Importance of Sun Protection


Ellie Bonnette, Editor-In-Chief

While we all need a little sunshine every day to maintain our healthy blood levels, too much exposure can be the kiss of death. Each year, more people are being diagnosed with skin cancer than the sum of all other types of cancers. According to the World Health Organization, “…between 2 and 3 million non-melanoma skin cancers and 132,000 melanoma skin cancers occur globally each year.” But luckily, science has evolved tremendously over the past decade, and, if caught early, skin cancer can be highly treatable. 

  What exactly is skin cancer, and what causes it? Skin cancer begins in the upper or outer layer of the skin which consists of three different cells: squamous, basal, and melanocyte (cells that make melanin, the pigment of our skin). According to, “Skin cancer is the out-of-control growth of abnormal cells in the epidermis, the outermost skin layer, caused by unrepaired DNA damage that triggers mutations. These mutations lead the skin cells to multiply rapidly and form malignant tumors. The main types of skin cancer are basal cell carcinoma (BCC), squamous cell carcinoma (SCC), melanoma, and Merkel cell carcinoma (MCC).” BCC is the most common form of skin cancer that looks like a flesh-colored, pearl-like bump. SCC is the second most common form that looks like a scaly-sore. MCC is a very rare and aggressive type of cancer, and appears as a red bump. While these forms of skin cancer are all dangerous, melanoma is known to be the most dangerous because of its tendency to spread throughout the body. It appears as a dark mole on the skin. The main reasons why one may develop any of the following types of cancer are too much exposure to natural and artificial UV rays. In other words, too much tanning bed usage and unprotected sun time throughout the years. Additionally, there are risk factors associated with developing any of the following forms of skin cancer. Having a fair complexion, light eyes, and red or blonde hair is a risk factor, as well as a family history with skin cancer, and older age. 

On the bright side, each and every one of us has the ability to avoid suffering from skin cancer. Dermatologist Jeffrey Fromowitz, MD says, “ …as a practicing dermatologist in South Florida, I have a strong need to promote and reinforce the Benjamin Franklin proverb: ‘An ounce of prevention is worth a pound of cure.’” Dr. Fromowitz preaches this proverb literally, as in an ounce of SPF 15 or above sunscreen applied to your body daily has been proven to decrease the risks of developing non-melanoma skin cancer by 40% and melanoma skin cancer by 50%. As you may know, tanning beds literally feed skin cancer, so avoiding those certainly doesn’t hurt.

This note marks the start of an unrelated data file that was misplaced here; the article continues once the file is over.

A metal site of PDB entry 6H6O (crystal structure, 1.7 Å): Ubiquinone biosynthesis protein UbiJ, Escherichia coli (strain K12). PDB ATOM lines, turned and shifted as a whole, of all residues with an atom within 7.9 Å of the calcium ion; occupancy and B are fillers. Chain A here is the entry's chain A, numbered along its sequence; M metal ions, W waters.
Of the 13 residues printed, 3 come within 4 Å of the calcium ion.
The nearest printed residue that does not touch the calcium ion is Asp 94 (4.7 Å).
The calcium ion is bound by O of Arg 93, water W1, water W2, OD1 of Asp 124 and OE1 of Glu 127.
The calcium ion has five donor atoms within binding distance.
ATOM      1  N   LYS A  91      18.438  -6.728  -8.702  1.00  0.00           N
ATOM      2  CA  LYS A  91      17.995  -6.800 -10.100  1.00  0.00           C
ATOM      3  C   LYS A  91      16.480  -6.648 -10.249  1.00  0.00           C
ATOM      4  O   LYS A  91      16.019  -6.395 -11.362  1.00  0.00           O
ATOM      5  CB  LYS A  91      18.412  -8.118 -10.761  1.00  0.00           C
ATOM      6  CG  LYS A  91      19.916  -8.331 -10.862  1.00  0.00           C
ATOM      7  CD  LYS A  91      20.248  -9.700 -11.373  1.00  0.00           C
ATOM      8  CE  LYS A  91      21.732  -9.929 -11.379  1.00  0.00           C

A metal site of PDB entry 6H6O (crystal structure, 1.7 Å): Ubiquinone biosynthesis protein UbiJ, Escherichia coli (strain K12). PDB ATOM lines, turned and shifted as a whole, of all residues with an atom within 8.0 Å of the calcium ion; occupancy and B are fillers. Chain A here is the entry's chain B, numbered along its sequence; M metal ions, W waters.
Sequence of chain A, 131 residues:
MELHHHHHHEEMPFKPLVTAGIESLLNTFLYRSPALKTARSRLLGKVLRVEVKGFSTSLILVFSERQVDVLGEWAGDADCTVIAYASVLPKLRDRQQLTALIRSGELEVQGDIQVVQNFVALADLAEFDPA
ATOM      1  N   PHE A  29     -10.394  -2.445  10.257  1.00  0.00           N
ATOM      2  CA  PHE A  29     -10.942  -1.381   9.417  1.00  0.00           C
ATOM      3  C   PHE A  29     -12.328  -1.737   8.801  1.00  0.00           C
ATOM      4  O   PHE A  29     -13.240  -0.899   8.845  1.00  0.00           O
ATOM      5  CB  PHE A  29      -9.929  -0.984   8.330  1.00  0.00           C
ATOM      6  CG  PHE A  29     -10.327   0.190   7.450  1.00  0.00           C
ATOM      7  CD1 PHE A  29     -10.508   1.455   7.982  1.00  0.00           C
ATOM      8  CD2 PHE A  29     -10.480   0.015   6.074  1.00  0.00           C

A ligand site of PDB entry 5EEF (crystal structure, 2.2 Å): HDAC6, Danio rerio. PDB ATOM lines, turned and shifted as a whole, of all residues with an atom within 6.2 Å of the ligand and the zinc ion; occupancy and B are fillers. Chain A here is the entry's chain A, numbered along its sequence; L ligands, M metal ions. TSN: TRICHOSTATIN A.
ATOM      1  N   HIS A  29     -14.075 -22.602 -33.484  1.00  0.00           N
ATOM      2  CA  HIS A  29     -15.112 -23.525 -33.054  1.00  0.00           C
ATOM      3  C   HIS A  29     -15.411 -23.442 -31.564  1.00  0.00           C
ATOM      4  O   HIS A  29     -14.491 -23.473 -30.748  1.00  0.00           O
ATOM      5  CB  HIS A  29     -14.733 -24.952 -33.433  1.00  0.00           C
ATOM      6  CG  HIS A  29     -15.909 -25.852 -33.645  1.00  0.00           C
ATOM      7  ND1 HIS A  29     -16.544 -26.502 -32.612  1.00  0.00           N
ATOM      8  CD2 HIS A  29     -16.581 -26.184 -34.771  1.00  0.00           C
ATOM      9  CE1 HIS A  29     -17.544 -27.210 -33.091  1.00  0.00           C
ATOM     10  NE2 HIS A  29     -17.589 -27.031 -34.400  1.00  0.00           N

Additionally, treatments for melanoma, for example, have grown dramatically. With new treatments such as targeted therapies and immunotherapies, survival rates have increased. A study co-led by Allan Geller, P.H., R.N., of the Harvard T.H. Chan School of Public Health states “Across the whole country, by 2013 to 2014, we really began to see a population-wide decrease [in melanoma mortality].” Furthermore, “Overall, the melanoma mortality rate declined by 17.9% during the 4-year period.”

Take it from Stage IV melanoma warrior, Tena Doss: “I grew up in Arizona. For as long as I can remember I was out in the sun. By the time I got to junior high and high school, I lived in the sun. Every weekend we would be in the backyard soaking our skin with baby oil seeing how dark we can get. In Mexico, we would be in the sun for 10 to 12 hours a day, and sometimes our sunburns were so bad chunks of skin would peel off and blister. Every time we got sunburned, our parents told us we needed to put on more sunblock. Instead, we just moved on with another day of sun, sun, and more sun. I’ve spent most of my life outdoors. I love working in the yard, I love hiking in the mountains, and I’ve been known to shovel 24 tons of rocks in the middle of summer with nothing but a tank top and shorts on. I thought nothing of cancer because everyone in my family had skin cancer of some sort, but I hadn’t had a little spot of skin cancer in so many years. I accounted for not having any cancer spots to my health. I took pride in my diet and how I exercised and tried to take such good care of myself. That’s why I wasn’t getting any more skin cancer and my brother, sister, dad were. I wore sunblock every day. Always on my face and neck, always on my hands and arms. Imagine going to the doctor one day because you have terrible headaches. Your sister sent you to see her doctor cause you don’t even have one yourself. I talked to the doctor and explained that I just have had severe headaches for days and days and usually they come and go but this one’s been pretty bad. She sent me for an MRI. Very short ending to a very long story is, I had four tumors in my brain. Once they took the first tumor out they were able to tell me that the tumors in my brain, lung, and spleen were melanoma. Imagine just living your life until one day you find out you have stage IV melanoma. Everything changed. I still love the sun. I have a new respect for it. Wear your sunblock. You can still get a tan and your skin will still be beautiful, even more beautiful when you put sunblock on! You never know how much damage is too much damage. Mine was too damaged.”

It’s never too early to take caution around the sun. While at the moment it may seem as if getting that “perfect tan” is worth it, a couple years down the road when you’re having to get a spot burned off your arm or when you’re receiving another MRI, it won’t be.